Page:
Written in a friendly, accessible style, the book has a global scope and lists resources and useful websites for various countries. Writing Your Nonfiction Book has been adopted as a standard text by international writing courses.
What reviewers say about Writing Your Nonfiction Book:
‘Essential how-to manual for writers of every sort.’ Words with JAM ezine
‘Don’t write before you read this.’ Writer’s Block website
‘A superb collection of everything one needs to know about writing – from defining your subject through to marketing the finished product.’ Self Publishing Magazine
Read the complete review from Self Publishing Magazine:
‘Having reviewed many books on how to write/edit/market your book they all have some good tips, but this one has the lot! In fact one could say it’s the ‘real deal.’ Not having read author Trish Nicholson’s other published work, I can’t speak for her prowess as an author, but I can say that Writing Your Nonfiction Book is a superb collection of everything one needs to know about writing – from defining your subject through to marketing the finished product.
Aimed at nonfiction writers, the content applies equally to fiction (for example writing style, narrators and points of view, plotting the action, writing people as characters).
The contents pages are impressive – catchy and informative chapter titles and key points that outline exactly what one can expect to find. As with any good nonfiction book, each chapter ends with ‘What to do now.’ Each chapter has plenty of examples (many from famous authors) to illustrate key points and the book is also extremely well edited. I was able to pick up really useful points – plus I actually learnt something.
I was particularly impressed with the sections on grammar such as sentence construction, use of tense and so on. I actually thought Nicholson had missed a point that had always perplexed me – the use of a dash (–) in a sentence, but no, there it was a few pages later.
I think ‘must read’ is too hackneyed a phrase to describe this book, but if you’re an author, I strongly recommend you go out and buy it.’
Where to buy Writing Your Nonfiction Book:
In the UK Buy direct from the publisher using the discount code (print only).
or download the ebook from your favourite online bookstore worldwide.
And you can order the paperback from your favourite local bookshop. Trade orders can be made through the following distributors: Orca Book Services, Gardners, Bertrams, or via Nielsen’s teleordering.
And here are 10 Good Reasons to Write Your Non-fiction Book.
1. Share with others your passion for a particular subject: look at the rack upon rack of special interest and hobby magazines in newsagents – people who buy them are your potential readers. Pets, sport, craft, food, fitness, gardening – the field is wide open.
2. Compile a personal account for family, friends and posterity: memories and the wisdom of our elders are precious, and too easily lost, leaving young people feeling rootless. Don’t wait until, sadly, it’s ‘too late’ to ask Grandpa.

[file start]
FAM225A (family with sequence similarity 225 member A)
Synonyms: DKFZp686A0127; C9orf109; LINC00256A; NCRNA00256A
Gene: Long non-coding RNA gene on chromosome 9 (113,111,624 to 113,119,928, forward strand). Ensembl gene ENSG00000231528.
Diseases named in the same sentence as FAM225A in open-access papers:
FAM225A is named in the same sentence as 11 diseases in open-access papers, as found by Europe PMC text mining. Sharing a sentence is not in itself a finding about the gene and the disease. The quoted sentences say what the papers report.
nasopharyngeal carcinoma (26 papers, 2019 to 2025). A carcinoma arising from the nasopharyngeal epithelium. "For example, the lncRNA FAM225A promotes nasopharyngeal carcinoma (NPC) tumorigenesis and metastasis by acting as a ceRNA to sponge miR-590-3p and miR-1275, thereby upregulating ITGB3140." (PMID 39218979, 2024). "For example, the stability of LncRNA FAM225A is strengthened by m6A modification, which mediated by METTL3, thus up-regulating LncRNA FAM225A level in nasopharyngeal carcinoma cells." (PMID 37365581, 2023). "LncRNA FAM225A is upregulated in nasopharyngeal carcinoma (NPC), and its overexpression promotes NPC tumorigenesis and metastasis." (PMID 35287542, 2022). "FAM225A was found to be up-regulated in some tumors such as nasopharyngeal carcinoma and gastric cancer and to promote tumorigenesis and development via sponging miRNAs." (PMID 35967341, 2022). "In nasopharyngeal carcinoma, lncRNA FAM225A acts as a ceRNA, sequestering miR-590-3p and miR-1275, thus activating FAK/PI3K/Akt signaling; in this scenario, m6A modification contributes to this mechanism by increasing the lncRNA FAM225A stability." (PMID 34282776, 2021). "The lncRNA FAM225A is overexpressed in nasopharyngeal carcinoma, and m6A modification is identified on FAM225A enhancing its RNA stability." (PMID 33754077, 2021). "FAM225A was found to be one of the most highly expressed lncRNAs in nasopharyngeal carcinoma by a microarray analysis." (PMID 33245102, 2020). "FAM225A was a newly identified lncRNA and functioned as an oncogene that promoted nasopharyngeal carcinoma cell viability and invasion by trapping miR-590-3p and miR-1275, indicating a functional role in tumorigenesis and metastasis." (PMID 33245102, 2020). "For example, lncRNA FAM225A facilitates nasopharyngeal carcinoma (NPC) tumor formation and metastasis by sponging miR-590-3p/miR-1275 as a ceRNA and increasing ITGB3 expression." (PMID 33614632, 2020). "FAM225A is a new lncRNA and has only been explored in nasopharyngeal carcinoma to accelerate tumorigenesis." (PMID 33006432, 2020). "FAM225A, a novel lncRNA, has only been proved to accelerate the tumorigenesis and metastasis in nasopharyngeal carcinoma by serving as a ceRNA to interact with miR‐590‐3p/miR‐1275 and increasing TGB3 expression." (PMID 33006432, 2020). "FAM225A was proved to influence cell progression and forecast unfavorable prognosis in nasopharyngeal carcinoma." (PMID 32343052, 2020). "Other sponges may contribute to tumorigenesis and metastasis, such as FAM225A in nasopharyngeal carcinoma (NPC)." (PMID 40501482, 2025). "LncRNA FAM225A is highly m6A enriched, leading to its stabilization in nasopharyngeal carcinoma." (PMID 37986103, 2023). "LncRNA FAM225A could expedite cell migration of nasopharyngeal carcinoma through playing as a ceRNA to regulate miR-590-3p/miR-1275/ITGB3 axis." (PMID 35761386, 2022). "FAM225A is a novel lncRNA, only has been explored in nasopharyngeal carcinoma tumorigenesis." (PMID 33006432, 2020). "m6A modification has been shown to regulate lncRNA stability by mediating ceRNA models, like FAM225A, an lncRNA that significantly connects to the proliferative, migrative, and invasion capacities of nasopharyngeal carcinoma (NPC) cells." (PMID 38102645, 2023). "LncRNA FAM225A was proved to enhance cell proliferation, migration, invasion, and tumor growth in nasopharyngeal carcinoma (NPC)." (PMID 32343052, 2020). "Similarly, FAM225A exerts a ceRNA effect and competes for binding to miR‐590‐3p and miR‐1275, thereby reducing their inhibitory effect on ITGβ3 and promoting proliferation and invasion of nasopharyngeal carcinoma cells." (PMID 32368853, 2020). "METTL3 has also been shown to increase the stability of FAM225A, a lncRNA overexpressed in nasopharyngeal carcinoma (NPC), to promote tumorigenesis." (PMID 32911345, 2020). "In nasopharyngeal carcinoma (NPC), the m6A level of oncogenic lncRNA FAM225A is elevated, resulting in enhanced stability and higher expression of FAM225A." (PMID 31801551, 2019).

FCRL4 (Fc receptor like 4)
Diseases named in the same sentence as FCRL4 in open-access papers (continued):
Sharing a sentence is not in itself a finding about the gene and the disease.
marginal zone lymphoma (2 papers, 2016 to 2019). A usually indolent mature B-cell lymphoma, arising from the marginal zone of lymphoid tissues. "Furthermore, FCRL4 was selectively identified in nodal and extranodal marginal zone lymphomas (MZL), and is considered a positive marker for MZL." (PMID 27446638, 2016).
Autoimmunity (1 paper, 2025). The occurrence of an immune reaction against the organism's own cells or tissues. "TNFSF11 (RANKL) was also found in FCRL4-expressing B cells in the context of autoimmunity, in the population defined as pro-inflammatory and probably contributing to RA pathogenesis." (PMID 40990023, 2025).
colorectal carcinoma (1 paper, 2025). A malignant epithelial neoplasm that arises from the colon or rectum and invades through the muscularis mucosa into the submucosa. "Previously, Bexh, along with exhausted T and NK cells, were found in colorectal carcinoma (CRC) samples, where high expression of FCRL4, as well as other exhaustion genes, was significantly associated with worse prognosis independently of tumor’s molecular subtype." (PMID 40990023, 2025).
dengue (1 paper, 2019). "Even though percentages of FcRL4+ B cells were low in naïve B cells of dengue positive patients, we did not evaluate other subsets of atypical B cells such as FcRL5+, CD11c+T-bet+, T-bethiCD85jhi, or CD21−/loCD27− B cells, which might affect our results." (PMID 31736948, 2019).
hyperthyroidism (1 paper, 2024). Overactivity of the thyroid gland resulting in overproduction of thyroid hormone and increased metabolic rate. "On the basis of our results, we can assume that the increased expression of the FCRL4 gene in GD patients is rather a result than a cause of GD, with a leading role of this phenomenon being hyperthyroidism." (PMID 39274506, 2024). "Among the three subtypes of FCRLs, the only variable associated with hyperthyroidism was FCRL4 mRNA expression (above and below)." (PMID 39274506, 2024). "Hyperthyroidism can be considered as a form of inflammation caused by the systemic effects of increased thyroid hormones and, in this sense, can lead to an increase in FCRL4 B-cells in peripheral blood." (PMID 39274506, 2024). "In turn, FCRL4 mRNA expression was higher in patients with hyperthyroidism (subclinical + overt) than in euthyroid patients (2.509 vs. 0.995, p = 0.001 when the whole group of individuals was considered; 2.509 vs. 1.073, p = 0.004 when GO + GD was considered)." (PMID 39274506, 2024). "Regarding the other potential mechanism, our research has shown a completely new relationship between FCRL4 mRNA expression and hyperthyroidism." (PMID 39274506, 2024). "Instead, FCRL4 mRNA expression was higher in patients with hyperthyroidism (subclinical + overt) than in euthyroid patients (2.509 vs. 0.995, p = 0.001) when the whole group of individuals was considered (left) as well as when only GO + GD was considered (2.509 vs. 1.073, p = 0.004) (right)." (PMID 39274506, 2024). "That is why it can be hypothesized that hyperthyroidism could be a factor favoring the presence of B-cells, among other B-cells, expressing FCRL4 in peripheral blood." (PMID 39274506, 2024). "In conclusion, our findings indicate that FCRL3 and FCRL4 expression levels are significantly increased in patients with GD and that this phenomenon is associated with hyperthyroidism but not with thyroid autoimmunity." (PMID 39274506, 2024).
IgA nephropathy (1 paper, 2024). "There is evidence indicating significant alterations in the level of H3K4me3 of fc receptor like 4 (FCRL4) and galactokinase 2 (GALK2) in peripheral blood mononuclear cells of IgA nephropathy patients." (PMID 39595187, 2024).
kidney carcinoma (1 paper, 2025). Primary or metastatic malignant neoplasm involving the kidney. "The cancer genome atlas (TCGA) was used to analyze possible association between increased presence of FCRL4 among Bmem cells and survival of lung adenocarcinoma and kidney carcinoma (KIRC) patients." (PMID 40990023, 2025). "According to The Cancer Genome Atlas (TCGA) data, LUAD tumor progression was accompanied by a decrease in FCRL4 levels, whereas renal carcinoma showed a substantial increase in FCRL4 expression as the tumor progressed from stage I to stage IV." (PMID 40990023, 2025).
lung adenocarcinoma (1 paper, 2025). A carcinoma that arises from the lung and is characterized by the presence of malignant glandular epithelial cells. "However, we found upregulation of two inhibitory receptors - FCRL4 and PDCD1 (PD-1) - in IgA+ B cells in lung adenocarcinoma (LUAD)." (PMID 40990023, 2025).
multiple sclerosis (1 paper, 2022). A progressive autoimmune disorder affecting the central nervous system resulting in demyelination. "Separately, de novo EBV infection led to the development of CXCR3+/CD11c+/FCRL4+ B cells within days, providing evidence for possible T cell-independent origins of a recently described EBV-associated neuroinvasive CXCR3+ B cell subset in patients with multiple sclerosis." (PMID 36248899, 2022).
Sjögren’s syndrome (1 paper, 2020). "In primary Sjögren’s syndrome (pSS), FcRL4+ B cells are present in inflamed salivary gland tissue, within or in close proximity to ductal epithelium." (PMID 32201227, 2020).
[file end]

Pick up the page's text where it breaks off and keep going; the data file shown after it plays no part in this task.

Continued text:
3. Correct the record of events or issues with new facts or insights: misinformation, bias, or simply lack of knowledge is everywhere; if you can access new evidence, or offer fresh perspectives, you could set the picture straight.
4. Enable others to benefit from your special experience: emigrating, gardening, travelling, applying specific skills, coping with personal crises – whatever your adventures or personal challenges, sharing the know-how may help and encourage readers.
5. Disseminate a message you feel is of wide public interest: topics like health, the environment, and social/economic policies, are of concern to large numbers of people. You could provide fresh insights.
6. Increase your professional credibility in a subject to further your career: as an author, you become an authority, whether on cooking, history, art, retailing, photography or any other branch of learning.
7. Apply the book as a promotional and marketing tool to boost your business: there are many ways of increasing the credibility and visibility of your company through authoring a book relevant to your sector, product, or skill set.
8. Support and publicise a charitable cause: a memoir, documentary or set of case studies are all possible ways of sharpening the profile, raising funds, or increasing volunteer participation, e.g. for disability groups, or the environment.
9. Generate income: the competition is tough, but it is easier to get published in nonfiction than fiction, or you can publish your book yourself.
10. Enjoy the challenge and satisfaction of doing so: to write a well-crafted book is enormously rewarding; it leaves a heritage for others, and it will keep you out of mischief for a considerable time.
Happy and successful writing!
Inside the Crocodile has won the GOLD award
for non-fiction at the Wishing Shelf Book Awards 2015!